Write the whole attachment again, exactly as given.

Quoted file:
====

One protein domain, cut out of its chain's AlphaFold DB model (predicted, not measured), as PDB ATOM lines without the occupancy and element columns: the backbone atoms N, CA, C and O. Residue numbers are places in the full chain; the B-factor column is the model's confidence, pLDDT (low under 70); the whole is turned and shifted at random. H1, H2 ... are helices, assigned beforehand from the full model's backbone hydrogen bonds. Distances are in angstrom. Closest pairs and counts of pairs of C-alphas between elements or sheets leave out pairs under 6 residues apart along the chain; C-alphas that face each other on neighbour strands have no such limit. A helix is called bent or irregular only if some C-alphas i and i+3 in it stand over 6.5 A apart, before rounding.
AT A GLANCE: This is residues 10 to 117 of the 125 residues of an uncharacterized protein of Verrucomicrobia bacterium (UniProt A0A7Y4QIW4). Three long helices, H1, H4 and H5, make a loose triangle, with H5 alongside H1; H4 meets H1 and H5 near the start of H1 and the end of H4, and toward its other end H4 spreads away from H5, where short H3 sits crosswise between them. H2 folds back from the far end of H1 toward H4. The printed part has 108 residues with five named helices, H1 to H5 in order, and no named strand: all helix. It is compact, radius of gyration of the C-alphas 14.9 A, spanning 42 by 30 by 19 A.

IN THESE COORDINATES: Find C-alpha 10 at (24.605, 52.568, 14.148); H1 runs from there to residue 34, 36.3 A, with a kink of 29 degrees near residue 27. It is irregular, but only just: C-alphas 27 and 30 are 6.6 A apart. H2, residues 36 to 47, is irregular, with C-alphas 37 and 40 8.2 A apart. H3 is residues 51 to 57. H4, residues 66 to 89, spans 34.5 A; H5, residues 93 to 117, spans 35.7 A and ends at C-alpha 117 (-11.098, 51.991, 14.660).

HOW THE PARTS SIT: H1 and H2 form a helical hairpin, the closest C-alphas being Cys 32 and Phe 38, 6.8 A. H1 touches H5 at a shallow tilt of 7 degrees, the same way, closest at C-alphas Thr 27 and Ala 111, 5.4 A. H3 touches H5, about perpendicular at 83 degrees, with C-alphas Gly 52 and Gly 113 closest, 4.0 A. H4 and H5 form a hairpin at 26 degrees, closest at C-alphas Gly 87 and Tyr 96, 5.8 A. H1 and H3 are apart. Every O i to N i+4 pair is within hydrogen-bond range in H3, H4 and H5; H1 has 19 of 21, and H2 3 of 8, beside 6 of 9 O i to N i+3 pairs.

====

One protein domain, cut out of its chain's AlphaFold DB model (predicted, not measured), as PDB ATOM lines without the occupancy and element columns: the backbone atoms N, CA, C and O. Residue numbers are places in the full chain; the B-factor column is the model's confidence, pLDDT (low under 70); the whole is turned and shifted at random. H1, H2 ... are helices, assigned beforehand from the full model's backbone hydrogen bonds. Distances are in angstrom. Closest pairs and counts of pairs of C-alphas between elements or sheets leave out pairs under 6 residues apart along the chain; C-alphas that face each other on neighbour strands have no such limit. A helix is called bent or irregular only if some C-alphas i and i+3 in it stand over 6.5 A apart, before rounding.
AT A GLANCE: This is residues 10 to 117 of the 125 residues of an uncharacterized protein of Verrucomicrobia bacterium (UniProt A0A7Y4QIW4). Three long helices, H1, H4 and H5, make a loose triangle, with H5 alongside H1; H4 meets H1 and H5 near the start of H1 and the end of H4, and toward its other end H4 spreads away from H5, where short H3 sits crosswise between them. H2 folds back from the far end of H1 toward H4. The printed part has 108 residues with five named helices, H1 to H5 in order, and no named strand: all helix. It is compact, radius of gyration of the C-alphas 14.9 A, spanning 42 by 30 by 19 A.

IN THESE COORDINATES: Find C-alpha 10 at (24.605, 52.568, 14.148); H1 runs from there to residue 34, 36.3 A, with a kink of 29 degrees near residue 27. It is irregular, but only just: C-alphas 27 and 30 are 6.6 A apart. H2, residues 36 to 47, is irregular, with C-alphas 37 and 40 8.2 A apart. H3 is residues 51 to 57. H4, residues 66 to 89, spans 34.5 A; H5, residues 93 to 117, spans 35.7 A and ends at C-alpha 117 (-11.098, 51.991, 14.660).

HOW THE PARTS SIT: H1 and H2 form a helical hairpin, the closest C-alphas being Cys 32 and Phe 38, 6.8 A. H1 touches H5 at a shallow tilt of 7 degrees, the same way, closest at C-alphas Thr 27 and Ala 111, 5.4 A. H3 touches H5, about perpendicular at 83 degrees, with C-alphas Gly 52 and Gly 113 closest, 4.0 A. H4 and H5 form a hairpin at 26 degrees, closest at C-alphas Gly 87 and Tyr 96, 5.8 A. H1 and H3 are apart. Every O i to N i+4 pair is within hydrogen-bond range in H3, H4 and H5; H1 has 19 of 21, and H2 3 of 8, beside 6 of 9 O i to N i+3 pairs.